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Carbon capture and storage: Greenwashing, subsidies and carbon pricing

Carbon capture and storage site

Carbon capture and storage (CCS) technologies are the darling of the fossil fuel industry since CCS offers the opportunity to continue increasing production, with the support of gargantuan government subsidies, while appearing to be green and gaining carbon price credits. But all CCS projects to-date have failed to live up to emissions reduction expectations and CCS is energy intensive.  As such, CCS is a greenwashing narrative.

Canada’s new plastics strategy falls far short of expectations

On a global scale, less than 10 percent of plastics are recycled.  Plastics are ubiquitous, meaning regulating its use is especially complex.  While Canada has only banned a half dozen of single-use plastics, the European Union and China are engaged in a holistic multi-year incremental approach to manage plastic production, distribution, consumption, recycling, disposal and substitution. Accordingly, the actions of these latter jurisdictions will influence global innovation and standards. By comparison, Canada’s plastic initiatives are symbolic greenwashing.

Putin losing energy war: European climate emergency

Nord Stream 2 gas pipeline padlocked

Putin’s war has created an electroshock for Europe because it depends on fossil fuel imports for 60% of its energy, one-third of which comes from Russia.  Organically evolving European Union (EU) plans target 2027 for a massive and rapid transition to a green economy and energy independence.  Renewables, electric vehicles, clean technologies and energy efficiency will all play major roles in the creation of fast-forward paradigms for global emulation.  For the immediate, by the end of 2022, EU plans entail cutting Russia gas imports by two-thirds, substitution fuel sources plus ramping up renewables and energy efficiency.  These EU plans will be devastating for the Russian economy.  Russia needs European oil and gas revenues more than Europe needs these fuels.

Big Oil, renewables, electric vehicles + clean tech: Fossil fuel windfalls

Wind, solar, storage + electric vehicle

Prior to the Russian barbaric invasion in Ukraine, announcements made by the oil and gas majors seemed to imply they were engaged in energy diversification.  This diversification has been typically presented as that of increasing the proportion of their assets in clean technologies while reducing the exploitation of fossil fuel reserves.

Now, with the oil and gas companies earning windfall profits linked to the Ukraine war, inflation and European urgent short-term requirements for fossil fuel sources substitutes, the real truth is coming out.  High fuel prices have revealed opportunist short term thinking prevails over lofty long-term goals.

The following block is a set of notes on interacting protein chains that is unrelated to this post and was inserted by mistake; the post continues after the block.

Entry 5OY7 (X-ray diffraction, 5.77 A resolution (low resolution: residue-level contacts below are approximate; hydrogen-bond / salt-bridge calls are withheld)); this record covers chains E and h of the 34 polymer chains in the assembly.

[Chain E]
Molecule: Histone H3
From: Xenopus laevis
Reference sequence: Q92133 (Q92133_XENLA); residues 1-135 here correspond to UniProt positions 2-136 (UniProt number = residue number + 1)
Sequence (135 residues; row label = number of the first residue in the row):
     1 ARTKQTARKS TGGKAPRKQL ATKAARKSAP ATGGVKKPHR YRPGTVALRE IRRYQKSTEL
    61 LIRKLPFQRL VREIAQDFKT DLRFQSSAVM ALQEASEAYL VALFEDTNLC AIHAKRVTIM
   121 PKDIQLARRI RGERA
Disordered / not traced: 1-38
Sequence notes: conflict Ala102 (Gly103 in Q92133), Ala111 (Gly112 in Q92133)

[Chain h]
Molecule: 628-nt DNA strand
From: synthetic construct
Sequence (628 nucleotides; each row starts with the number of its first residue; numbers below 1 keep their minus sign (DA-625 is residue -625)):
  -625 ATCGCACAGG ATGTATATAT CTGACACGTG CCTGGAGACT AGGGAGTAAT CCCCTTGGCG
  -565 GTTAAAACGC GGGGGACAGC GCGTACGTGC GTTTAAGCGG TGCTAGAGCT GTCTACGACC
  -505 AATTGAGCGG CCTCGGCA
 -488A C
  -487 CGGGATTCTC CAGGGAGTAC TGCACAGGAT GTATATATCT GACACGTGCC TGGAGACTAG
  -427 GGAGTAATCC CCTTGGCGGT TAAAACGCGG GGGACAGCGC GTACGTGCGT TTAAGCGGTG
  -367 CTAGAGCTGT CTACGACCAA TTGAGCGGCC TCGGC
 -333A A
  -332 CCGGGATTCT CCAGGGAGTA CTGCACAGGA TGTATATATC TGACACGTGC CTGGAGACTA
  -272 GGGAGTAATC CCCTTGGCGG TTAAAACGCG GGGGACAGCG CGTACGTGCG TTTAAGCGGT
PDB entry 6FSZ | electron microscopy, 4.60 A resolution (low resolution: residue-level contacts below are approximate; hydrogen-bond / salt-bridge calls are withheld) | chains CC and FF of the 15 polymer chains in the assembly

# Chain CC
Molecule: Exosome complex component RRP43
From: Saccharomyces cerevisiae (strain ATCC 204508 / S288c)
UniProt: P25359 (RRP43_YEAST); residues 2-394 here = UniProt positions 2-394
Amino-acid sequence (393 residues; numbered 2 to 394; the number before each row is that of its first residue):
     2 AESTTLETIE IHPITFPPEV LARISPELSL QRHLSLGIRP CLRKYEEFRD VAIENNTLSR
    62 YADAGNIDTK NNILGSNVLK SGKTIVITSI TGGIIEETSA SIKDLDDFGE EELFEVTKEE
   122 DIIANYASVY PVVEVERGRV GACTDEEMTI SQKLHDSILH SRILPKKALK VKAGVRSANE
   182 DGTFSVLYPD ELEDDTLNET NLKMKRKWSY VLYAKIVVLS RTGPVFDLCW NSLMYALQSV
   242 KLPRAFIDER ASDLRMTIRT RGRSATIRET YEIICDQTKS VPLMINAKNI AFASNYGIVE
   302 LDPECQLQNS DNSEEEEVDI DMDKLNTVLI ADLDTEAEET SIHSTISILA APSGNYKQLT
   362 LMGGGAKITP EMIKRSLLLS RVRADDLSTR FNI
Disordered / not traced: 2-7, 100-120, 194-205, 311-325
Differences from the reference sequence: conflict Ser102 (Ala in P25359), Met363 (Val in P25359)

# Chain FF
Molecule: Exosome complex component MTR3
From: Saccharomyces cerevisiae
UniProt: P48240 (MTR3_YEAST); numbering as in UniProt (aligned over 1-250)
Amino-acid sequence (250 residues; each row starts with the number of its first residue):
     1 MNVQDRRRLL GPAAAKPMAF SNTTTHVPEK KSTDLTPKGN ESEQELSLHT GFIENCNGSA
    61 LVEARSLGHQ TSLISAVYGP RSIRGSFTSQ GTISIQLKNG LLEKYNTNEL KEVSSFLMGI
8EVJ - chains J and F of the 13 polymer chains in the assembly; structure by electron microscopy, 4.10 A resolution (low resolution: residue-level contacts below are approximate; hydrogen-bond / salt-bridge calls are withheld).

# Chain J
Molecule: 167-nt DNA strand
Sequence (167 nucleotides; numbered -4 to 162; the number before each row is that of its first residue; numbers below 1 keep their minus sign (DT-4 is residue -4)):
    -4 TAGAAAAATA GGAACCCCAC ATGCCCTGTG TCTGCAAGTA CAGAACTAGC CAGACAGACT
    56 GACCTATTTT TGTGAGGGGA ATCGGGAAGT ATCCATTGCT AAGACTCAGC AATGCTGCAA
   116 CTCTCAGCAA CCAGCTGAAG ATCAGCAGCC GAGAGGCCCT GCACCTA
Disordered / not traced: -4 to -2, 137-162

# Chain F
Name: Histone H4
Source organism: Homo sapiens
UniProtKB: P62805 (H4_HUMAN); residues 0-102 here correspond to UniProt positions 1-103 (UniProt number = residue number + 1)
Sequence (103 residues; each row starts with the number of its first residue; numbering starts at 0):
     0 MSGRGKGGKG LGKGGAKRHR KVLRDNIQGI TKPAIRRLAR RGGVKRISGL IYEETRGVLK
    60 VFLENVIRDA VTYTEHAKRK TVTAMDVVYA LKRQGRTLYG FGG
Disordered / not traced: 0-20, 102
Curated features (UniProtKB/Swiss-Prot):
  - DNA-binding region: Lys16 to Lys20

Shipping sustainability: Oxymoron but paradigm to change

Container ship powered by dirty oil

Cargo and cruise ships represent 2.6 percent of global emissions and could reach 17 percent by 2050.  Nearly all these ships use cheap dirty heavy oil with high sulphur content.   International regulations aren’t helpful as they are lax and difficult to enforce.  Fortunately, Maersk, the largest container shipping company in the world, has created the conditions for an industry-wide sectoral revolution by setting 2040 as a target to achieve net-zero emissions, requiring all new vessel acquisitions be carbon-neutral and has already ordered 12 green methanol powered ships.  Concurrently, many new technological solutions are under development including ones associated with electric, wind and biofuel energy sources.  Stringent territorial waters and docking standards, Maersk technological catalysts, financing of emerging remedies, could advance clean technologies quickly.  Finally, open-loop scrubbers are widely used as a band-aid to remove sulphur from the exhausts to transfer the pollutants into the sea.

China: Largest emitter to green gamechanger, but…

China climate emergency global influence

China is several years ahead of other developed countries on the migration to a green economy, in clean technology production capacity, massive market penetration and green investments. China already has an extraordinary global green export potential. China leads in renewables, electric vehicles and battery production, incrementally regulating plastic solutions, high-speed rail, private clean tech investment, government environmental support and green bonds.  China’s concurrent climate actions are gamechangers destined to have huge global competition impacts on energy, economic, transportation, industrial and other paradigms, perhaps more so than the climate crisis.  But there are simultaneous contradictions. China is the world’s largest liquified natural gas importer, once again ramping up coal production and certainly not a leader on human rights.